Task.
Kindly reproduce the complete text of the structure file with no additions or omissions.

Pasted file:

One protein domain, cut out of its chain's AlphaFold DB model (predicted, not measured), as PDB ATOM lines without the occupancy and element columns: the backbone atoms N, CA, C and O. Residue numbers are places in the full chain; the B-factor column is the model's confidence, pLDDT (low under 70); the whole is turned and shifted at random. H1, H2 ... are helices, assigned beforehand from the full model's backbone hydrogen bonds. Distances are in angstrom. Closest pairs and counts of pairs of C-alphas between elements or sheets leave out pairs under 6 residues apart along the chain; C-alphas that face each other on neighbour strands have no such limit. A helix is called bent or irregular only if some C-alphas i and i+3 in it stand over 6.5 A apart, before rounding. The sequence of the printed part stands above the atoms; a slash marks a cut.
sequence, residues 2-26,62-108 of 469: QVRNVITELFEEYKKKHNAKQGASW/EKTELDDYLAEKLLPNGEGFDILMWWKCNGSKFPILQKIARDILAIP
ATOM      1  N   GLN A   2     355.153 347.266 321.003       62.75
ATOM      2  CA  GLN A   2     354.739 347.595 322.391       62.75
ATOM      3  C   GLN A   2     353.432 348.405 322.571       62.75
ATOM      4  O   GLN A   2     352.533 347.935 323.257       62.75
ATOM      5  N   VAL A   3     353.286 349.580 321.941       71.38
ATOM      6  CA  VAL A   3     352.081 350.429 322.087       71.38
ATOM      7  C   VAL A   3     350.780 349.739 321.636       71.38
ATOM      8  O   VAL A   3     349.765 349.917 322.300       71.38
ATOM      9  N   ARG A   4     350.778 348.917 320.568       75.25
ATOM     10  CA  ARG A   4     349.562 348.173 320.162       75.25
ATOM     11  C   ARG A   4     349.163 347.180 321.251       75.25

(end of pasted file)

One protein domain, cut out of its chain's AlphaFold DB model (predicted, not measured), as PDB ATOM lines without the occupancy and element columns: the backbone atoms N, CA, C and O. Residue numbers are places in the full chain; the B-factor column is the model's confidence, pLDDT (low under 70); the whole is turned and shifted at random. H1, H2 ... are helices, assigned beforehand from the full model's backbone hydrogen bonds. Distances are in angstrom. Closest pairs and counts of pairs of C-alphas between elements or sheets leave out pairs under 6 residues apart along the chain; C-alphas that face each other on neighbour strands have no such limit. A helix is called bent or irregular only if some C-alphas i and i+3 in it stand over 6.5 A apart, before rounding. The sequence of the printed part stands above the atoms; a slash marks a cut.
sequence, residues 2-26,62-108 of 469: QVRNVITELFEEYKKKHNAKQGASW/EKTELDDYLAEKLLPNGEGFDILMWWKCNGSKFPILQKIARDILAIP
ATOM      1  N   GLN A   2     355.153 347.266 321.003       62.75
ATOM      2  CA  GLN A   2     354.739 347.595 322.391       62.75
ATOM      3  C   GLN A   2     353.432 348.405 322.571       62.75
ATOM      4  O   GLN A   2     352.533 347.935 323.257       62.75
ATOM      5  N   VAL A   3     353.286 349.580 321.941       71.38
ATOM      6  CA  VAL A   3     352.081 350.429 322.087       71.38
ATOM      7  C   VAL A   3     350.780 349.739 321.636       71.38
ATOM      8  O   VAL A   3     349.765 349.917 322.300       71.38
ATOM      9  N   ARG A   4     350.778 348.917 320.568       75.25
ATOM     10  CA  ARG A   4     349.562 348.173 320.162       75.25
ATOM     11  C   ARG A   4     349.163 347.180 321.251       75.25